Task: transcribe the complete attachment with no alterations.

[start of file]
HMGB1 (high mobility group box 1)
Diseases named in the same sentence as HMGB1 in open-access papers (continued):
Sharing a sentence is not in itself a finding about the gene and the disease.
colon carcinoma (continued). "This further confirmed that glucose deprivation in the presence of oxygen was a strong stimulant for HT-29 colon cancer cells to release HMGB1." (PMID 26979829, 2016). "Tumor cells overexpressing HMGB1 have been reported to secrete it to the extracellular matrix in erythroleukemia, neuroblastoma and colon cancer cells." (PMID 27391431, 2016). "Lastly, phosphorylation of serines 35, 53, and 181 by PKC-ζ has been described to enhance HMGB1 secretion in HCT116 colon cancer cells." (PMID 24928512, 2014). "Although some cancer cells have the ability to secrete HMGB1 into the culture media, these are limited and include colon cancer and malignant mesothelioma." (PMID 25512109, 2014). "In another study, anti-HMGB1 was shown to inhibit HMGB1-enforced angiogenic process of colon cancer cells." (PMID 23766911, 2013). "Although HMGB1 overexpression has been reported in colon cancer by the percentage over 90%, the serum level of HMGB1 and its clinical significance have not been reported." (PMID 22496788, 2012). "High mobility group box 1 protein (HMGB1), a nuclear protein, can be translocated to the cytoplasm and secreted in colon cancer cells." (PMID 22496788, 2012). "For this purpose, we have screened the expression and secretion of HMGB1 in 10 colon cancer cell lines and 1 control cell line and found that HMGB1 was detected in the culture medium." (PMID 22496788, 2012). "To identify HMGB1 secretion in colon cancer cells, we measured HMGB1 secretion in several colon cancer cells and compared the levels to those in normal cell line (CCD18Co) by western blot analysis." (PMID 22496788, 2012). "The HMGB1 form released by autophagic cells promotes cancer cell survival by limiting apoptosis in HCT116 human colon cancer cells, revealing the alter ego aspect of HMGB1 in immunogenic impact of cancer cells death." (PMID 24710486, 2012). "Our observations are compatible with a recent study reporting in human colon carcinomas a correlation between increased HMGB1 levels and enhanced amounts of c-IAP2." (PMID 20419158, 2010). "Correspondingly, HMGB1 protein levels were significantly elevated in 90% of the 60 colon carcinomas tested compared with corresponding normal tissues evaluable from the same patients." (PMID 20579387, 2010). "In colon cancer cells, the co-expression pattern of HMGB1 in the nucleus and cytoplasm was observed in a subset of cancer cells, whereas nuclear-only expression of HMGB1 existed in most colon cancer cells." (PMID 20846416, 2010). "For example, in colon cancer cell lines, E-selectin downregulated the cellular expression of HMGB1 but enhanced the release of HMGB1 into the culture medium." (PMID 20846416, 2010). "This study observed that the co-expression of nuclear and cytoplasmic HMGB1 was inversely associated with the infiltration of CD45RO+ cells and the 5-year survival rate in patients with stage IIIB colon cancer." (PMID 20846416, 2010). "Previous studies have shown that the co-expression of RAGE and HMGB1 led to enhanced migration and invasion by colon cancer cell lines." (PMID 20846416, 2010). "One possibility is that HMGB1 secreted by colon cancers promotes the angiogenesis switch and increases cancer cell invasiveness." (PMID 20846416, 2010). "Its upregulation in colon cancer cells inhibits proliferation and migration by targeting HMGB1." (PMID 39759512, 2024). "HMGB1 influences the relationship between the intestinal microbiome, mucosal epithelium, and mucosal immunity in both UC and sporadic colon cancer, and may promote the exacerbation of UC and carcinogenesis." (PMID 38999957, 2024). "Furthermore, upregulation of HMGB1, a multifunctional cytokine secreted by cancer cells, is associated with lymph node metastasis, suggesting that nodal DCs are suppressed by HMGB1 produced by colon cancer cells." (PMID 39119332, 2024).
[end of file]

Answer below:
HMGB1 (high mobility group box 1)
Diseases named in the same sentence as HMGB1 in open-access papers (continued):
Sharing a sentence is not in itself a finding about the gene and the disease.
colon carcinoma (continued). "This further confirmed that glucose deprivation in the presence of oxygen was a strong stimulant for HT-29 colon cancer cells to release HMGB1." (PMID 26979829, 2016). "Tumor cells overexpressing HMGB1 have been reported to secrete it to the extracellular matrix in erythroleukemia, neuroblastoma and colon cancer cells." (PMID 27391431, 2016). "Lastly, phosphorylation of serines 35, 53, and 181 by PKC-ζ has been described to enhance HMGB1 secretion in HCT116 colon cancer cells." (PMID 24928512, 2014). "Although some cancer cells have the ability to secrete HMGB1 into the culture media, these are limited and include colon cancer and malignant mesothelioma." (PMID 25512109, 2014). "In another study, anti-HMGB1 was shown to inhibit HMGB1-enforced angiogenic process of colon cancer cells." (PMID 23766911, 2013). "Although HMGB1 overexpression has been reported in colon cancer by the percentage over 90%, the serum level of HMGB1 and its clinical significance have not been reported." (PMID 22496788, 2012). "High mobility group box 1 protein (HMGB1), a nuclear protein, can be translocated to the cytoplasm and secreted in colon cancer cells." (PMID 22496788, 2012). "For this purpose, we have screened the expression and secretion of HMGB1 in 10 colon cancer cell lines and 1 control cell line and found that HMGB1 was detected in the culture medium." (PMID 22496788, 2012). "To identify HMGB1 secretion in colon cancer cells, we measured HMGB1 secretion in several colon cancer cells and compared the levels to those in normal cell line (CCD18Co) by western blot analysis." (PMID 22496788, 2012). "The HMGB1 form released by autophagic cells promotes cancer cell survival by limiting apoptosis in HCT116 human colon cancer cells, revealing the alter ego aspect of HMGB1 in immunogenic impact of cancer cells death." (PMID 24710486, 2012). "Our observations are compatible with a recent study reporting in human colon carcinomas a correlation between increased HMGB1 levels and enhanced amounts of c-IAP2." (PMID 20419158, 2010). "Correspondingly, HMGB1 protein levels were significantly elevated in 90% of the 60 colon carcinomas tested compared with corresponding normal tissues evaluable from the same patients." (PMID 20579387, 2010). "In colon cancer cells, the co-expression pattern of HMGB1 in the nucleus and cytoplasm was observed in a subset of cancer cells, whereas nuclear-only expression of HMGB1 existed in most colon cancer cells." (PMID 20846416, 2010). "For example, in colon cancer cell lines, E-selectin downregulated the cellular expression of HMGB1 but enhanced the release of HMGB1 into the culture medium." (PMID 20846416, 2010). "This study observed that the co-expression of nuclear and cytoplasmic HMGB1 was inversely associated with the infiltration of CD45RO+ cells and the 5-year survival rate in patients with stage IIIB colon cancer." (PMID 20846416, 2010). "Previous studies have shown that the co-expression of RAGE and HMGB1 led to enhanced migration and invasion by colon cancer cell lines." (PMID 20846416, 2010). "One possibility is that HMGB1 secreted by colon cancers promotes the angiogenesis switch and increases cancer cell invasiveness." (PMID 20846416, 2010). "Its upregulation in colon cancer cells inhibits proliferation and migration by targeting HMGB1." (PMID 39759512, 2024). "HMGB1 influences the relationship between the intestinal microbiome, mucosal epithelium, and mucosal immunity in both UC and sporadic colon cancer, and may promote the exacerbation of UC and carcinogenesis." (PMID 38999957, 2024). "Furthermore, upregulation of HMGB1, a multifunctional cytokine secreted by cancer cells, is associated with lymph node metastasis, suggesting that nodal DCs are suppressed by HMGB1 produced by colon cancer cells." (PMID 39119332, 2024).